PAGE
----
The first part of your oral hygiene schedule should be brushing and flossing your teeth each and every day. This rule doesn’t apply to Thanksgiving only but should be completed 7 days a week, 365 days of the year. Brushing helps remove food particles and plaque that accumulates on and between the teeth as you eat, and this protects your teeth and gums from disease. Flossing removes food stuck between teeth and prevents bacteria from growing in the small crevices found in the mouth. Brushing and flossing removes the turkey that gets trapped between teeth, the stains that cranberry sauce causes, breaks up the sticky marshmallow on yams to prevent decay and washes away the starches from potatoes that contribute to cavities. Both brushing and flossing are essential for combating tooth decay, gum disease and bad breath, plus they give you a healthy, radiant smile. When brushing, use soft, gentle strokes brush along the gumline, around restorations and when cleaning hard-to-reach back teeth. Make sure to clean the outer, inner and chewing surfaces of each tooth, and scrub your tongue to keep your breath fresh. For flossing, wrap the floss around your index and middle fingers and push the floss around each tooth in a C-shape. Use back-and-forth and up-and-down motions to remove stuck particles that may be found therein. Brushing should be done twice a day while flossing is typically completed at night before bedtime. With all of the food that you’ll be consuming over Thanksgiving, you may have to brush and floss more often to ensure that all the food is removed from your mouth.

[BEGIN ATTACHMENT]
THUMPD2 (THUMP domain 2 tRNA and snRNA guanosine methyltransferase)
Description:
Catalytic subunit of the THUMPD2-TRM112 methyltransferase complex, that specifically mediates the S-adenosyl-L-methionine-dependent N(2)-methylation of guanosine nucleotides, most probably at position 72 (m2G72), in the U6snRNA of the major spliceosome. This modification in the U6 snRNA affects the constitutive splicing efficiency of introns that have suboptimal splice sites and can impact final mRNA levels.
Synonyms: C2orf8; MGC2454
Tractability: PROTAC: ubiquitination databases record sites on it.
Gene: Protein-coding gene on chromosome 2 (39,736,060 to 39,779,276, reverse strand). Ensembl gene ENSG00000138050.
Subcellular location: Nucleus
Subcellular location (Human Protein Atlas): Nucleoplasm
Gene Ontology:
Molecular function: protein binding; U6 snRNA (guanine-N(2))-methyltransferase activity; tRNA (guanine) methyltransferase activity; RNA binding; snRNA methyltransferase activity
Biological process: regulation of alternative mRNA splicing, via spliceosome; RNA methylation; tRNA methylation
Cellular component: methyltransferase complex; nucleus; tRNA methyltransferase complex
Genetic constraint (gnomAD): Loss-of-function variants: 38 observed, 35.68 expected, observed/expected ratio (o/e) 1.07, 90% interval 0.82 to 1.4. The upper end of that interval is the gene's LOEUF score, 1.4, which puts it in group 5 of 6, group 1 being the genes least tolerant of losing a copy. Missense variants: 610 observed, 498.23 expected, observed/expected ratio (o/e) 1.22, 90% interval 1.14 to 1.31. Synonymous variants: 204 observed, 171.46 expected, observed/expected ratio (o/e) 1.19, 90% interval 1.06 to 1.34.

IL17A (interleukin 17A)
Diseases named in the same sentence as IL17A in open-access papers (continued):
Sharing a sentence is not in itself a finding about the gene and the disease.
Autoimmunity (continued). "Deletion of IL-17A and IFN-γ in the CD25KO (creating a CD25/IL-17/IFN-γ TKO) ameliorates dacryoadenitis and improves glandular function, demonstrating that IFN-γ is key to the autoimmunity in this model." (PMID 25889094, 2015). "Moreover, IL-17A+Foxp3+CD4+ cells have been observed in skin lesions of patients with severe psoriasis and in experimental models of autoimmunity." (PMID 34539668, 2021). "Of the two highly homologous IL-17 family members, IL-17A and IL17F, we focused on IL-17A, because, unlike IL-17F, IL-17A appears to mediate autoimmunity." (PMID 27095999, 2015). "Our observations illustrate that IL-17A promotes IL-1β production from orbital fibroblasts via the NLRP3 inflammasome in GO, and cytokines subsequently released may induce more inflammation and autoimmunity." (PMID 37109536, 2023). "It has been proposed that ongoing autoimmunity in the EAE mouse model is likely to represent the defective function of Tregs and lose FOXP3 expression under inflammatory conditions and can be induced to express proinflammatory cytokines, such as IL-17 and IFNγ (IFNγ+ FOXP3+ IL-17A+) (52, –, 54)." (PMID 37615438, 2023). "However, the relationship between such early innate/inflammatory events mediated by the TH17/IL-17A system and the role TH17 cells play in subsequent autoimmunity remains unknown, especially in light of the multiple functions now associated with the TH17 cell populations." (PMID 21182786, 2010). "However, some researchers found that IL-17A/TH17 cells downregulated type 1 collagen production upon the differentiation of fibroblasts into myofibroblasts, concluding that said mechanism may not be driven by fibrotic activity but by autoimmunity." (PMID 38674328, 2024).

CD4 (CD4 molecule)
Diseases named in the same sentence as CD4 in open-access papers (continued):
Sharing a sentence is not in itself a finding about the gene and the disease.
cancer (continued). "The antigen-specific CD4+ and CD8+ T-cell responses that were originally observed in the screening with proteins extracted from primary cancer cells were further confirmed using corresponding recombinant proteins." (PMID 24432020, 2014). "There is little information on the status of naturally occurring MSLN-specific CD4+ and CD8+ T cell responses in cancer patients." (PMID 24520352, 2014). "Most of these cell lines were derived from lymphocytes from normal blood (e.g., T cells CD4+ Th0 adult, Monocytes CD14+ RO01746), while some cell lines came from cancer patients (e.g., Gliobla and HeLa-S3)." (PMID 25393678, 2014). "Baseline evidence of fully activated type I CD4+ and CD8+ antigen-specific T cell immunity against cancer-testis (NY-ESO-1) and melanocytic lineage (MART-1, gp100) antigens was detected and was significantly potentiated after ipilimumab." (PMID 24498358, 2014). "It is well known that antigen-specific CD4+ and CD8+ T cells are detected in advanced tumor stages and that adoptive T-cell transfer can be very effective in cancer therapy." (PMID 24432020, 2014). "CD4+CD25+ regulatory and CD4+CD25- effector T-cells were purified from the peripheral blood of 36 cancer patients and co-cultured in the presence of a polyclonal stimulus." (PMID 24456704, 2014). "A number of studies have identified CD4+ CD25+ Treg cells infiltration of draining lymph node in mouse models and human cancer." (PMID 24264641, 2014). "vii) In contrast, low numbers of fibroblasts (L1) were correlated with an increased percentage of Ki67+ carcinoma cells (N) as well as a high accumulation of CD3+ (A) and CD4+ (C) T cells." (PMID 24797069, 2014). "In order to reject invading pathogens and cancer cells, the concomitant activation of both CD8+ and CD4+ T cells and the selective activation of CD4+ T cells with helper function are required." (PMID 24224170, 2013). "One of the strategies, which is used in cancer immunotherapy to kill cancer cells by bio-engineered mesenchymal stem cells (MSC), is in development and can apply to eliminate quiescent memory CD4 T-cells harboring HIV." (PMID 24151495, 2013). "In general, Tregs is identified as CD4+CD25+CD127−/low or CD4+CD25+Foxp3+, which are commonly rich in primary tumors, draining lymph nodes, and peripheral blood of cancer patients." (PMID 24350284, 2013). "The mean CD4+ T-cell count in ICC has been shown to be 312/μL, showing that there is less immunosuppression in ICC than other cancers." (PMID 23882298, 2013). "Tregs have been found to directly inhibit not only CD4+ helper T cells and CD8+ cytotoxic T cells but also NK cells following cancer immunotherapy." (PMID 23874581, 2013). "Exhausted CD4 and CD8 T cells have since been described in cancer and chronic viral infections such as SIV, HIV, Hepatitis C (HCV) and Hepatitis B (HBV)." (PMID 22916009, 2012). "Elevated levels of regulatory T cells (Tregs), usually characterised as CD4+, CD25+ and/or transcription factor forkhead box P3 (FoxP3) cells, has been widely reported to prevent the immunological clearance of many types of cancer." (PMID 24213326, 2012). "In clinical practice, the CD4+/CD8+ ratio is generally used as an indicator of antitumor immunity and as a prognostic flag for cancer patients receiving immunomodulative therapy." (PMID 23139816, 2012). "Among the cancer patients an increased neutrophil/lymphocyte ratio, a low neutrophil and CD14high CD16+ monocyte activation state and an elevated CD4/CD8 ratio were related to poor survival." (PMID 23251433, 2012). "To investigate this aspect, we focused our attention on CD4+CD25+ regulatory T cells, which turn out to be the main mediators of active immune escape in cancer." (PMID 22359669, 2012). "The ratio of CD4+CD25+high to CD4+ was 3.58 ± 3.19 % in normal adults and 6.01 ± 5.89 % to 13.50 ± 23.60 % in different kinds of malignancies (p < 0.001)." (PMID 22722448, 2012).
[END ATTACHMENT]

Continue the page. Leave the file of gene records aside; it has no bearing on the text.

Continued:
Putting Your Oral Hygiene First

Even when you’re busy with food preparations, chatting with family and preparing for Black Friday shopping, you should never go cold turkey on your oral hygiene. While brushing and flossing should be completed this and every day, make sure that you’re staying up-to-date on your dental checkups with your dentist throughout the year. While seemingly small, dental checkups help prevent decay by removing hardened plaque and tartar, check for oral health issues like oral cancer and provide a deep cleaning for your mouth so that your teeth and gums are sufficiently protected until your next checkup. Your bite will be reviewed to ensure that you’re able to chew and speak correctly, and dental X-rays are often taken to evaluate your teeth and bone health beneath the gums. A dental exam will also be administered with a metal mirror and probe to check for signs of infection, inflammation and disease in your gingival pockets and around your teeth. Regular dental checkups combined with daily brushing and flossing will keep your teeth healthy for Thanksgiving and throughout the rest of the year.

 

Enjoy A Thankful Thanksgiving With Our Help!

At Stonebrook Family Dental, we care about your oral health and want to help you establish a good oral hygiene routine. While the food we eat over Thanksgiving can have positive and negative effects on our teeth, you can still manage to obtain good oral health without sacrificing your favorite foods. By brushing and flossing your teeth and visiting with the dentist, your mouth won’t suffer from painful decay. Call our office at (303) 872-7907 to schedule your next dental checkup and prepare for the holiday festivities!